I started taking dressage lessons at a local-ish barn a few weeks ago, I've been feeling like I need to get further along in my education before I get on Coriander again and start asking him for more. Fortunately the barn where I test rode an Ansur saddle offers lessons.
For the first three lessons I rode an appaloosa cross, the same horse I did the test ride on. All was going well, I enjoy riding that horse and his trot, I got to try a training level test, I got to feel what it was like to ride 'on the bit.' It was very cool.
For my last lesson though, I rode a different horse. A friesian. A friesian that is much more specially trained than the appy cross.
Now when you imagine riding a friesian you like to think it will go something like this: You are sitting on a magnificent black beast with flowing hair all over the place. You whisper to the horse with your legs and he strides boldly forward, long black mane caressing your face. You merely suggest a direction with the reins and he willingly follows. When you want to canter, all you do is think it and the horse lifts into the smoothest, roundest canter you've ever ridden. It's like riding a shiny, black dream.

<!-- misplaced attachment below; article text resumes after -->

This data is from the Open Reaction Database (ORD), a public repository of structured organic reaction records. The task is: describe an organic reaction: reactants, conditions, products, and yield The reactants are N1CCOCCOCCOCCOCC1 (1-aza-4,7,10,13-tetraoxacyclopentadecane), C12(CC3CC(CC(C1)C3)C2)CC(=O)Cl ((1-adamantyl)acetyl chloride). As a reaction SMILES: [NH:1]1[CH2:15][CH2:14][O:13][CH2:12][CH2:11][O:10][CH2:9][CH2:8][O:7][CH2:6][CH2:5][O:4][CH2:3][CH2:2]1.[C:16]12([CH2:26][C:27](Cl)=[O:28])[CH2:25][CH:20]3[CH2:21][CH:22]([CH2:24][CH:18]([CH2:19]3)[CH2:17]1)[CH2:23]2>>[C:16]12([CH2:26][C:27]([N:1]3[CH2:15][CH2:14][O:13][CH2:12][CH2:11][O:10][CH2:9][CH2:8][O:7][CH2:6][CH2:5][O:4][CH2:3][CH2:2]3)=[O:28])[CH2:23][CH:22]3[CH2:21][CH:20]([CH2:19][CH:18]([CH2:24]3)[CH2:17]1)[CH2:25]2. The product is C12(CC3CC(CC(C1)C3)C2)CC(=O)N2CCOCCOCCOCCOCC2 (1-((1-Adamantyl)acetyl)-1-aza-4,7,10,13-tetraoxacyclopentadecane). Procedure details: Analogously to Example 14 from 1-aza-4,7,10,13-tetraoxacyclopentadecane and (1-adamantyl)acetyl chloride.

It was more like falling to pieces. We were fine until the trainer told me to ride him on the second track and that's the point when the steering went out. You know what that means- the steering was never there to begin with. Plus he was kind of lazy so I had to use a lot of leg, but I didn't keep my leg long like you're supposed to- no, I curled it towards my bum which the horse didn't understand at all. The worst was when she asked me to canter and I.Could.Not.Get.That.Horse.To.Canter. I just fell apart, lost the contact, lost my balance, and curled into the fetal position trying to get the leg aid as he just rushed into a faster and faster trot.
It was horrible and awesome at the same time. Horrible because the ride highlighted everything that is wrong with my riding. Awesome because it laid it all out there in front of the trainer. Here I am, here are my issues, help me learn.
Fortunately the trainer was very nice about it, she said most people who are good riders on lesson horses have this problem. Lesson horses will kindly fill in the gaps for you, the better trained horses won't because of their expanded repertoires- they can't guess what you're asking for because you could be asking for so many things. That's exactly the kind of horse I need to be riding right now, so I can learn finesse and balance and transfer that knowledge to the Quarters.
I feel like Humpty-Dumpty, now I just have to learn to like the feeling of being put back together again.
(no fear- I'll get back to the laminitis posts now)